COMMENTARY | The Los Angeles Angels lost three-fifths of their starting rotation during the offseason, mainly by design.
Zack Greinke, who was acquired in exchange for three top-25 organizational prospects, was simply deemed too expensive. The Angels wisely opted not to enter into a bidding war along with the Los Angeles Dodgers and Texas Rangers.
Dan Haren was nearly traded to the Chicago Cubs until questions concerning Haren's health nixed the deal. Instead, the Angels opted to decline Haren's 2013 option on his contract for $15.5 million, buying him out for $3.5 million instead.
Now, the questions started flowing. Who would be replacing this trio in the back end of the starting rotation?
Angels general manager Jerry Dipoto went to work, trading reliever Jordan Walden to the Atlanta Braves for starter Tommy Hanson. Dipoto then signed free-agent starter Joe Blanton during the MLB winter meetings.
He then filled out his rotation by trading designated hitter/first baseman Kendrys Morales to the Seattle Mariners for southpaw starter Jason Vargas.
Several critics viewed the replacements as a downgrade. However, in comparison the stats for the replacements are eerily similar to that of the original trio.
Last season, Vargas, Hanson and Blanton combined for a 37-34 record and 4.32 ERA overall while Greinke, Haren and Santana were a collective 27-28 record with a 4.50 ERA.
Still the questions persist.
However, the Angels also have a collection of arms readying themselves right now during spring training who could be important to the cause for the 2013 season -- Brad Mills, Jerome Williams, Barry Enright and Garrett Richards.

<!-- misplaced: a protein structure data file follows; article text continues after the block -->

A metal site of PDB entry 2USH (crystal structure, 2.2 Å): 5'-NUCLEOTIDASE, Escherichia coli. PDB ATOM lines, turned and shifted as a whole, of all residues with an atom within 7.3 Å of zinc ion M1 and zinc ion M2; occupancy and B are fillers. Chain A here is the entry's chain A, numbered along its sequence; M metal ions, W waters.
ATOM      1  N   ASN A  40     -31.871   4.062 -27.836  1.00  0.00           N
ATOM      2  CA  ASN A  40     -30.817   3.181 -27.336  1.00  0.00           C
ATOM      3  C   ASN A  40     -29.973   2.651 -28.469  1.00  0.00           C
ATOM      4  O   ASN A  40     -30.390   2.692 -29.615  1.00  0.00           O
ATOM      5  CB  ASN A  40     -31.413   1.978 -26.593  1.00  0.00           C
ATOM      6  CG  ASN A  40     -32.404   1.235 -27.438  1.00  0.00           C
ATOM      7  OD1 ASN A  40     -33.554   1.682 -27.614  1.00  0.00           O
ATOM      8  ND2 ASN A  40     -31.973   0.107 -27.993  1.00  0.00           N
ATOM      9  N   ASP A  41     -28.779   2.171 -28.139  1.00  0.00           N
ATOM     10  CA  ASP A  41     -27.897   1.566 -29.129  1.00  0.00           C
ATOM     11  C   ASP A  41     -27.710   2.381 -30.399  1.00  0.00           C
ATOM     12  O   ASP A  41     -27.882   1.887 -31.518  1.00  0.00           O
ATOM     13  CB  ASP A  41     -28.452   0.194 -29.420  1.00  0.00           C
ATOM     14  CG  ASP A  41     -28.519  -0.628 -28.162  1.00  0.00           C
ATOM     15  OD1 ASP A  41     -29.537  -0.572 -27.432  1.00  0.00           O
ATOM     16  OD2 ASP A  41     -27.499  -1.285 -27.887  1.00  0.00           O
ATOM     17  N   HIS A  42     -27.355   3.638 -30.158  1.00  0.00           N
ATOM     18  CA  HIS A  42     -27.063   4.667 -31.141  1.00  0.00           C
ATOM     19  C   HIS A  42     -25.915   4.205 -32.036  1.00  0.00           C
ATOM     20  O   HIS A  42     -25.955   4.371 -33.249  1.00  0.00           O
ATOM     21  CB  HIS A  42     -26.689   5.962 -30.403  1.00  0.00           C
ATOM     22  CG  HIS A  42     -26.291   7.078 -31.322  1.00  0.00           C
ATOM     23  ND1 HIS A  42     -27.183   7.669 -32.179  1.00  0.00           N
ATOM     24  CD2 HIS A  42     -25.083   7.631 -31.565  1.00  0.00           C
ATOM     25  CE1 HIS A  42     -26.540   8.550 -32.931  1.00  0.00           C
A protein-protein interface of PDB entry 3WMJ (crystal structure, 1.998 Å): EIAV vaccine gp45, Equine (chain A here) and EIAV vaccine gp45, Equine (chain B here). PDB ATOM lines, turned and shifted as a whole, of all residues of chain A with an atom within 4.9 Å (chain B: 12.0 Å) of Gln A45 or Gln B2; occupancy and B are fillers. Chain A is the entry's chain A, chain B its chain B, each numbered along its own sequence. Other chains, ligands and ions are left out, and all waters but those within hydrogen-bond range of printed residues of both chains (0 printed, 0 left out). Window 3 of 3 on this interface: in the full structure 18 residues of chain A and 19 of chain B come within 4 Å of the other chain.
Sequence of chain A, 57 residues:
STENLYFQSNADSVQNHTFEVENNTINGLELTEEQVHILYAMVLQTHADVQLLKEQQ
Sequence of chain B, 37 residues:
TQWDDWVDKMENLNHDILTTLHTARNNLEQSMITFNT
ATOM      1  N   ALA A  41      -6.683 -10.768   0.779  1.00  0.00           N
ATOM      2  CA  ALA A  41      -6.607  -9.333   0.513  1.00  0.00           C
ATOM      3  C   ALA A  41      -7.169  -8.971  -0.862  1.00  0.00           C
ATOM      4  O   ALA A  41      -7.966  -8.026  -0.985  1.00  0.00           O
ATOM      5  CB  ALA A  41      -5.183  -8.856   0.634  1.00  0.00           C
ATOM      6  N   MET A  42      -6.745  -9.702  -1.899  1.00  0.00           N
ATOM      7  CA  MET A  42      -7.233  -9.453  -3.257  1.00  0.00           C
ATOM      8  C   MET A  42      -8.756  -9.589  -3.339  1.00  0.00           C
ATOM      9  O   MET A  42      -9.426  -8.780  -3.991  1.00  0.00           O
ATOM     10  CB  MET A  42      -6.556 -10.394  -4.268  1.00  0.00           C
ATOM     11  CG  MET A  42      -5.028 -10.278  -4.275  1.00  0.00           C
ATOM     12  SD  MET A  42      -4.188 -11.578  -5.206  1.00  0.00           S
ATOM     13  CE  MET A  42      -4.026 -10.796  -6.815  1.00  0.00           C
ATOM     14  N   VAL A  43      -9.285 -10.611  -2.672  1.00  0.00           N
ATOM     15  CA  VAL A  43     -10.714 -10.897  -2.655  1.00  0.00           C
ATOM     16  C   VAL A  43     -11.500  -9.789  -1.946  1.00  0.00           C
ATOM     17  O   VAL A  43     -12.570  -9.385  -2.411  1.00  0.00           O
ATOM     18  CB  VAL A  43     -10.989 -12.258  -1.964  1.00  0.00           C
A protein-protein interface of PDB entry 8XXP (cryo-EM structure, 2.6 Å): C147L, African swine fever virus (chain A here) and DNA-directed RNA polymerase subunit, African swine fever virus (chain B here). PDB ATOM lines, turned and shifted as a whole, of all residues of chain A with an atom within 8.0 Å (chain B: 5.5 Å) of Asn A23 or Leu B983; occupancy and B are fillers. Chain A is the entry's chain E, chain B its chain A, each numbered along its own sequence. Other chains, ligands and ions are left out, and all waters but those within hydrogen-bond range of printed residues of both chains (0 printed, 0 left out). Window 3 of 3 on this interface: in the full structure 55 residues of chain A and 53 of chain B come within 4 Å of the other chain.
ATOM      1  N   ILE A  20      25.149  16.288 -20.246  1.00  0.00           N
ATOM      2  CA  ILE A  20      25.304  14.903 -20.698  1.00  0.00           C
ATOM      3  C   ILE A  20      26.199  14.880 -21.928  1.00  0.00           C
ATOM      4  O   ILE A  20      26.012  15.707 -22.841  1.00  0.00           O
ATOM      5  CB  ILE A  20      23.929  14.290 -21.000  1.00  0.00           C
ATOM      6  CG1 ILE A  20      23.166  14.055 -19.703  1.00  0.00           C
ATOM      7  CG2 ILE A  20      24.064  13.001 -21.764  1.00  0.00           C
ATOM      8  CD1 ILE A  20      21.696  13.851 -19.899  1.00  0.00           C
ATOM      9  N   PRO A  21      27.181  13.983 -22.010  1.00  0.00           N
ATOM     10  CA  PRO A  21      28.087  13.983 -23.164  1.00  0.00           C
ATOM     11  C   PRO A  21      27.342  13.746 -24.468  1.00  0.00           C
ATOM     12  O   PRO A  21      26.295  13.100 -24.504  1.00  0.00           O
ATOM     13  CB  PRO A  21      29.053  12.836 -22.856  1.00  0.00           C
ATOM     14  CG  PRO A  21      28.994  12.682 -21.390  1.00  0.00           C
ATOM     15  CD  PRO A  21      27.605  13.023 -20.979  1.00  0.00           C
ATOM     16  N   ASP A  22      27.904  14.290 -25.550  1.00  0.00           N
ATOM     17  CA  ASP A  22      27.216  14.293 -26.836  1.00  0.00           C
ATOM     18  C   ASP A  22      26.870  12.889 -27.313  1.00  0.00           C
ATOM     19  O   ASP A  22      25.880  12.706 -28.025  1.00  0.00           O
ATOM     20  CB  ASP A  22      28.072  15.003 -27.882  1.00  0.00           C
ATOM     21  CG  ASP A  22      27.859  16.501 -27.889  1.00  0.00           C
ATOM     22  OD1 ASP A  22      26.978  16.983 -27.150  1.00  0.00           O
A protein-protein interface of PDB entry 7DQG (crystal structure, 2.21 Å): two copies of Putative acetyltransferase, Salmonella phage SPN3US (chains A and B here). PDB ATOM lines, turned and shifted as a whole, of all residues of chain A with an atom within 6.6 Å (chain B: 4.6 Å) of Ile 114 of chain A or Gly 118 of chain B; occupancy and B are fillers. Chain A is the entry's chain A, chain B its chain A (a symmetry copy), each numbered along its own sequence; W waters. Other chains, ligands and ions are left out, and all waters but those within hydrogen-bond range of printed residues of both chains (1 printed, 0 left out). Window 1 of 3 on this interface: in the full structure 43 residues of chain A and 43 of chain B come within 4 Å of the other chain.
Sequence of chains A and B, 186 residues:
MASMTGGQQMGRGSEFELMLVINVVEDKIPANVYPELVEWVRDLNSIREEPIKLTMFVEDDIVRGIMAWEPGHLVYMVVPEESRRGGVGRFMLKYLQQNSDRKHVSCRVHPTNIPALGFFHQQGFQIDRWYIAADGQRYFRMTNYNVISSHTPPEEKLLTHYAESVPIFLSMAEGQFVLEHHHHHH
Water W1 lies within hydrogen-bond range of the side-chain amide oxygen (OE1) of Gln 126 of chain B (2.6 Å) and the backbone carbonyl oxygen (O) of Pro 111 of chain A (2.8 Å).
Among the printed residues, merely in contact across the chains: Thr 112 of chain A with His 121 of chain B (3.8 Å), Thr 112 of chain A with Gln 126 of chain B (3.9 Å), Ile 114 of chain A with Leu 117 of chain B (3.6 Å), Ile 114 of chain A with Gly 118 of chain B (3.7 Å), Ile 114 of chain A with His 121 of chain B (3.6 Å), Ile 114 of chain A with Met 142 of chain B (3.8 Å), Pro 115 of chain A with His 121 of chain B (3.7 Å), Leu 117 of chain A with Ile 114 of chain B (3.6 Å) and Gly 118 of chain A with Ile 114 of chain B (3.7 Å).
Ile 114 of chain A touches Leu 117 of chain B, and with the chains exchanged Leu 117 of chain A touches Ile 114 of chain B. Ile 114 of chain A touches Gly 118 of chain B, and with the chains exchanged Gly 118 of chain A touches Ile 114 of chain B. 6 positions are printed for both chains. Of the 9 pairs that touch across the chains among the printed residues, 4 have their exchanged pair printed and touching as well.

Of that quartet, Williams and Enright have the most major league experience. Williams' career has been revitalized with the Angels after several years of inconsistency. Enright saw a promising start to his career in 2010 but took a complete nosedive after he strayed from his original delivery.
Enright was finally given up on by the Arizona Diamondbacks, who dealt him to the Angels last July for a player to be named.
Enright straightened out his mechanics with the Salt Lake Bees, the Angels' Triple-A affiliate. In eight starts, Enright posted a solid 2.73 ERA and earned a September call-up.
Thus far during spring training, Enright has been one of the more impressive pitchers in camp. He worked with Angels pitching coach Mike Butcher during the winter to stabilize his delivery and develop more consistency with his mid-90s fastball. The results seem to be paying off. Enright will have several opportunities to show off his newly discovered delivery and fastball velocity this spring.
While it's likely that Enright will start the season in Triple-A, he'll be a hidden gem should the Angels need reinforcements later in the season.
Williams will in all probability already be on the roster for the Angels. Manager Mike Scioscia had no problem using Williams last year both in long relief and in spot starts. At this point he's slated to fill that role once again this season.
Mills has already started strong, throwing two perfect innings in the Angels' first Cactus League game against the San Francisco Giants on Saturday, Feb. 22. Mills, son of former Houston Astros manager Brad Mills, made a spot start last year for the Angels, throwing five scoreless innings and picking up the victory against the Baltimore Orioles on July 8.
Richards too has shown flashes of consistency, posting a 3-3 record and 4.66 ERA in 12 starts over the past two seasons.
While experts and pundits may still believe the Angels' weak link is their starting rotation, there are four quality pitchers lying in wait who are more than ready to prove them wrong.
Doug Mead is a freelance sportswriter living in the Los Angeles area. His work has been featured in Bleacher Report, the Seattle Post-Intelligencer, SF Gate, CBS Sports, the Los Angeles Times and the Houston Chronicle.
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